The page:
29.1 How the Bank of Canada Implements Monetary Policy
In principle, monetary policy can be implemented either by targeting the
money supply of by targeting the interest rate. But for a given D curve, both
cannot be targeted independently.
Open-market operations: transactions that involve the Bank buying/selling
government securities in the financial markets.
o If the Bank buys $100,000 of government bonds from a willing seller,
the Bank increases the amount of cash reserves by that amount and
would increase the amount of deposit money through the concept of
the multiple expansion of deposits.
The Bank does not implement its monetary policy in this way for 3 reasons:
o It cannot control the multiple expansion of deposits (banks may not
be willing to lend anymore money then they currently are).
o The Bank cannot be certain about the slope of the M cDrve (cannot
fully be sure what the result would be from any given change in the
supply of money).
o The Bank cannot be certain as well of the position of the M Durve.
Most central banks (including the Bank of Canada) choose to target the
interest rate than the money supply itself.
o This means that they must accommodate the change in the amount of
money demanded (must alter the supply of money in order to satisfy
the change in desired money holdings by firms/households.
Advantages of targeting the interest rate:
o The Bank of Canada is able to control a particular market interest rate.
o Uncertainty about the slop and position of the M curve does not
prevent the Bank of Canada from establishing its desired interest rate.
o The Bank of Canada can easily communicate an interest-rate change
to the public.
A change in the interest rate is more meaningful to the public
then a change in reserves.
Term structure of interest rates: the overall pattern of interest rates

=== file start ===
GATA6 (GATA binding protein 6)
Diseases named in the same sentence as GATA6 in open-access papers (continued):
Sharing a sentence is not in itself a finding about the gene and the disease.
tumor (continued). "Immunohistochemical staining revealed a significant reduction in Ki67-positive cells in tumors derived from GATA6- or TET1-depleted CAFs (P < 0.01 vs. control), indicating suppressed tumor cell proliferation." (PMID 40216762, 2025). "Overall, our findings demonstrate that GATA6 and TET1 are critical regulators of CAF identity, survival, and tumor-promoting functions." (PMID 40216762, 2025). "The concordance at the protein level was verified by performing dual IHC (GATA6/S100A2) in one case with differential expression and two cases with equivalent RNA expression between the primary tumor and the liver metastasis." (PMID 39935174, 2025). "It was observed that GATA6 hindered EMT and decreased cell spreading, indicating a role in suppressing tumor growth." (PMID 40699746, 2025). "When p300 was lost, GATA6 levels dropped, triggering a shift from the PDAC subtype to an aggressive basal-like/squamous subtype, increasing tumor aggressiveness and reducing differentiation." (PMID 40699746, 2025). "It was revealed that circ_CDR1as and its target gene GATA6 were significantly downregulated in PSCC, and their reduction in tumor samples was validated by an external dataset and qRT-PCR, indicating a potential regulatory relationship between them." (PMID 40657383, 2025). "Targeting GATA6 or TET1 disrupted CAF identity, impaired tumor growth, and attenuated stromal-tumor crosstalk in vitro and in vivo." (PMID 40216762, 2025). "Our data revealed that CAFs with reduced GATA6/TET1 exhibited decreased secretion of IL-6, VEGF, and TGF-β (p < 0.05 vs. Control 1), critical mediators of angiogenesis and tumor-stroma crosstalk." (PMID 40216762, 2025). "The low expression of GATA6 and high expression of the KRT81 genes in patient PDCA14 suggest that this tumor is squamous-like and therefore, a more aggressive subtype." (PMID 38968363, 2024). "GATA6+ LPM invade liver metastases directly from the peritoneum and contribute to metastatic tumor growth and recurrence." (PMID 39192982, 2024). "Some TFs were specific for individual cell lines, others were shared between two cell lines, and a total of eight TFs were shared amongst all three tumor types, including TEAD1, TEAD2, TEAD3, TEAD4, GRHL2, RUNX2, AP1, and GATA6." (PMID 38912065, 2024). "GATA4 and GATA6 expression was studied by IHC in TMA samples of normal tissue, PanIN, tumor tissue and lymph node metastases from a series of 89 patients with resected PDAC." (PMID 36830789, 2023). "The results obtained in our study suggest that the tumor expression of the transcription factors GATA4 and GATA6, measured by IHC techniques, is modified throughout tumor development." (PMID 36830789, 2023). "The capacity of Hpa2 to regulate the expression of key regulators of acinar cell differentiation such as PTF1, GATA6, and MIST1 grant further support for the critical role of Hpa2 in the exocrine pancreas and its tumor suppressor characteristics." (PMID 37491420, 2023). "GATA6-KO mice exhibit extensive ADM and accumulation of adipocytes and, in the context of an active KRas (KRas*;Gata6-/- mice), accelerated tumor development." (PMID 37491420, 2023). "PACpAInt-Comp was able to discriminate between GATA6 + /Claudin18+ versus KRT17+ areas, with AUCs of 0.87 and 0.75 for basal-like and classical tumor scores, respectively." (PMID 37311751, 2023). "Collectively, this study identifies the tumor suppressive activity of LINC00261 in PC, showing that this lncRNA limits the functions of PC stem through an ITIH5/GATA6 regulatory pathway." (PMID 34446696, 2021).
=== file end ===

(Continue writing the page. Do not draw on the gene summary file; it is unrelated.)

corresponding to government securities of different maturities (used by
Yields on government securities generally increase as the term to maturity
o Since the various government securities are viewed as close
substitutes by bondholders, the different rates tend to rise and fall
Overnight interest rate: the interest rate that commercial banks charge one
another for overnight loans (shortest term).
o Banks can borrow in the overnight market from banks that have
excess reserves available. o This rate is market-determined and fluctuates daily as the cash
requirements of commercial banks change.
o As the overnight rate fluctuates, the rest of the interest rates fluctuate
in the same direction.
Since the Bank has considerable influence on the overnight
rate, it can affect all interest rates by changing it.
Economists refer to the tool by which the Bank sets a target for the overnight
interest rate as the policy instrument.
o It is the midpoint of a 0.5% range within which it would like to see the
actual overnight interest rate.
Fixed announcement dates (FADs): 8 pre-specified dates on which the Bank
announces its target for the overnight rate.
When the Bank announces the target for the overnight rate, it simultaneously
sets two other rates.
o Upper rate of the 0.5% range (bank rate)
The interest the Bank of Canada charges commercial banks for
o Lower rate of the 0.5% range
The interest the Bank of Canada pays commercial banks for
The 0.5% range is often referred to as the Bank’s target range for the
overnight interest rate.
The Bank can be sure that the actual overnight interest rste will be within the
set range because: